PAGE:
In Part 2 of this three-part insurance series, we will continue our discussion of the types of insurance available for small business owners in today’s marketplace. If you haven’t yet read Part 1, read it here.
In our last article we discussed one type of commercial liability insurance – General, Professional, and Products liability. Now, let’s look at commercial insurance that covers your business assets, which is called property insurance. After all, while we are caring for others, we need to care for ourselves and our business, including those items we use in day-to-day operations.
Commercial Insurance Package Coverage
Commercial insurance is as broad and varied as the world’s business community. This is what makes it specialized – and confusing. Your insurance agent/ broker can help, but if you know the basics, what she recommends will make much more sense.
Many small business owners don’t realize how easy it is to accumulate assets, most of which, when taken individually, are not expensive. But when your total assets are added up, it can be surprising to see how much they are worth. Could you handle the financial strain of replacing all your business assets at once? If not, consider obtaining this optional commercial property coverage.
While large enterprises often have specialty policies written just for them, many national insurance companies have prepared Business Owners Package (BOP) Policies that are designed to cover the majority of circumstances that a small business owner could encounter. The insurance company puts several types of coverage together in one policy which can include not only General, Medical Payment, and Products Liability, but also that all-important Property Coverage for your business assets. The one drawback to these policies is that they are unlikely to include Professional liability (malpractice) insurance and you will need to purchase that separately.
A quick look at the Property Coverage section of a Business Owners Policy shows that it covers damage to buildings, machinery, equipment, items used to maintain or service these, floor coverings, and appliances. If improvements that you have made to the property as a tenant become damaged, that is covered. If equipment you lease is damaged, that is also covered.
When there is a loss to property, there can be additional expenses that you’ll incur, such as debris removal, fire department service charges, and even loss of business income, as well as the extra expense incurred to keep a business operational after a loss. These are also covered to a certain extent.
The Business Owners Policy also covers property you own that’s used in your business, as well as property of others that is in your care. This includes office furniture, printers, supplies, reference books, and even your favorite mug.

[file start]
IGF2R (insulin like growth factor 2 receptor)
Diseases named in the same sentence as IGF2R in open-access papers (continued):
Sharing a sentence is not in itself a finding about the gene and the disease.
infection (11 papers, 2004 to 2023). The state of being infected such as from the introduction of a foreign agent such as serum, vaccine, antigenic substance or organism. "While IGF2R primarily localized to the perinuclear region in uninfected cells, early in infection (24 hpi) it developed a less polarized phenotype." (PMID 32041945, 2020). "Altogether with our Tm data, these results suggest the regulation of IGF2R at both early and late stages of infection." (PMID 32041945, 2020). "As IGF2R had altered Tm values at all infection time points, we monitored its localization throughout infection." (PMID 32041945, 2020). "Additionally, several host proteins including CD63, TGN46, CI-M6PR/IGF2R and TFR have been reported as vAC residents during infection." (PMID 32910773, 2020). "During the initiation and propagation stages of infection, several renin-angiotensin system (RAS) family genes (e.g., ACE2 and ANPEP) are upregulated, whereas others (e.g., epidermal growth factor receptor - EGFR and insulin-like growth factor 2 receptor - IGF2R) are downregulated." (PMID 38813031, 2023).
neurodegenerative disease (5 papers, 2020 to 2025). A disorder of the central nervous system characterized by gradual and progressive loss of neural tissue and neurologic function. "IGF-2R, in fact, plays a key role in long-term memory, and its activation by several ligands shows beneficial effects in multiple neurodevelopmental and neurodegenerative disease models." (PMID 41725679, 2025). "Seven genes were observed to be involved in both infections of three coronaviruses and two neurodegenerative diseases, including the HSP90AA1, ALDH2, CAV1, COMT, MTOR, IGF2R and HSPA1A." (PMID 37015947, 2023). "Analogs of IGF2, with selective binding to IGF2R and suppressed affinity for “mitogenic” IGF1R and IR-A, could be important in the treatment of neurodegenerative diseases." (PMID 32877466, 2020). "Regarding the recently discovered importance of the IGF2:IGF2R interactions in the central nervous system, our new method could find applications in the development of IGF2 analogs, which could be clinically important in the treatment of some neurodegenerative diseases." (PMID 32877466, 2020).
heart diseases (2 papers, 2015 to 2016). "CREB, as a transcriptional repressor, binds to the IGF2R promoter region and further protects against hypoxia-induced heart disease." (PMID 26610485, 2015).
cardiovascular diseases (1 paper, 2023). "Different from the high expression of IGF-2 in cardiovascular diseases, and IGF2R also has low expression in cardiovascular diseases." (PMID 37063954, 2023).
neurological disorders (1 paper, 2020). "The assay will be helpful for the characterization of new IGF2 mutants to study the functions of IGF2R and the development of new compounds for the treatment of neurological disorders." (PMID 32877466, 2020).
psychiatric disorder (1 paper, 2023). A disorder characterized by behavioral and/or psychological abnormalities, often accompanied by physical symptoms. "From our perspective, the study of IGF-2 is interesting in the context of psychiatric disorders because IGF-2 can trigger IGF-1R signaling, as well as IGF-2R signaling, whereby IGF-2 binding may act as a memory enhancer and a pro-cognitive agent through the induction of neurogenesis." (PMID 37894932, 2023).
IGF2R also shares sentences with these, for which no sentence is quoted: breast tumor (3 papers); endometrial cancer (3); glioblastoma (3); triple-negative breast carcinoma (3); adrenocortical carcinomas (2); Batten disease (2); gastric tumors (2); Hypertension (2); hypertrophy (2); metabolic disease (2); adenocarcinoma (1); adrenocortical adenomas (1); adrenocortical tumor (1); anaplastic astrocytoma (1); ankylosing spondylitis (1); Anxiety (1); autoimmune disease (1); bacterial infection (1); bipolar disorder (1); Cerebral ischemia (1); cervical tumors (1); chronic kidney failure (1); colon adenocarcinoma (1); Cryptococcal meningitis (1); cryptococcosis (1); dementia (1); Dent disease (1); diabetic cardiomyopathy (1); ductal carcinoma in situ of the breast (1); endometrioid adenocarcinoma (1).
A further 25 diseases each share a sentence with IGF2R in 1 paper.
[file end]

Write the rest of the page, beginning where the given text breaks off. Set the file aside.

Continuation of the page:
For an additional cost, your income itself can often be protected, up to a stated limit. For example, some policies will reimburse you for counterfeit money that you accept in good faith, as well as for forged or altered checks.
What’s Often Not Covered
Of course, not everything that happens is covered by insurance. The most obvious exclusion is wear-and-tear of your property, including equipment and machinery that becomes obsolete and needs to be replaced. When an extreme occurrence such as war and nuclear explosion happens, it is so devastating and widespread that no insurance can begin to pay for it. Earthquake, volcanic action, or flood requires separate policies or payment of additional premium to be covered.
Other Limitations on Coverage
Lastly, there are sublimits and/or time limits within the policy for specific types of property and losses, such as for cash, computer equipment and records storage, outdoor property and signs, and business continuation. This is why it is important to read your policy and know what these are, as they can vary from policy to policy. These sublimits keep the price of a policy affordable by limiting payments to a basic level. Most of the time, if due to the nature of your business you need more coverage than is provided in the Business Owners Policy, it can be purchased separately.
While you certainly hope to never use your insurance coverage, it can prevent a bad day from destroying your ability to run your business, allowing you to continue seamlessly serving those who need your help the most.
In our third, and last, installment of this insurance series, we will discuss how to read an insurance policy.
Read Part 3 >>
About Resolute Michaels, NTP, BCHN
Resolute Michaels, NTP, BCHN® is the owner of Primal Perspectives. She is certified in nutrition by the Nutritional Therapy Association and the BioIndividual Nutrition Institute and is Board Certified in Holistic Nutrition®. She and has a private clinical practice in Burien, WA and Federal Way, WA. Prior to becoming an NTP, Resolute spent 30 years as an insurance claims adjuster, handling bodily injury claims, as well as litigation involving policy language interpretation. She has earned the prestigious Certified Property Casualty Underwriter (CPCU) and Senior Claims Law Associate (SCLA) designations. She can be reached at email@example.com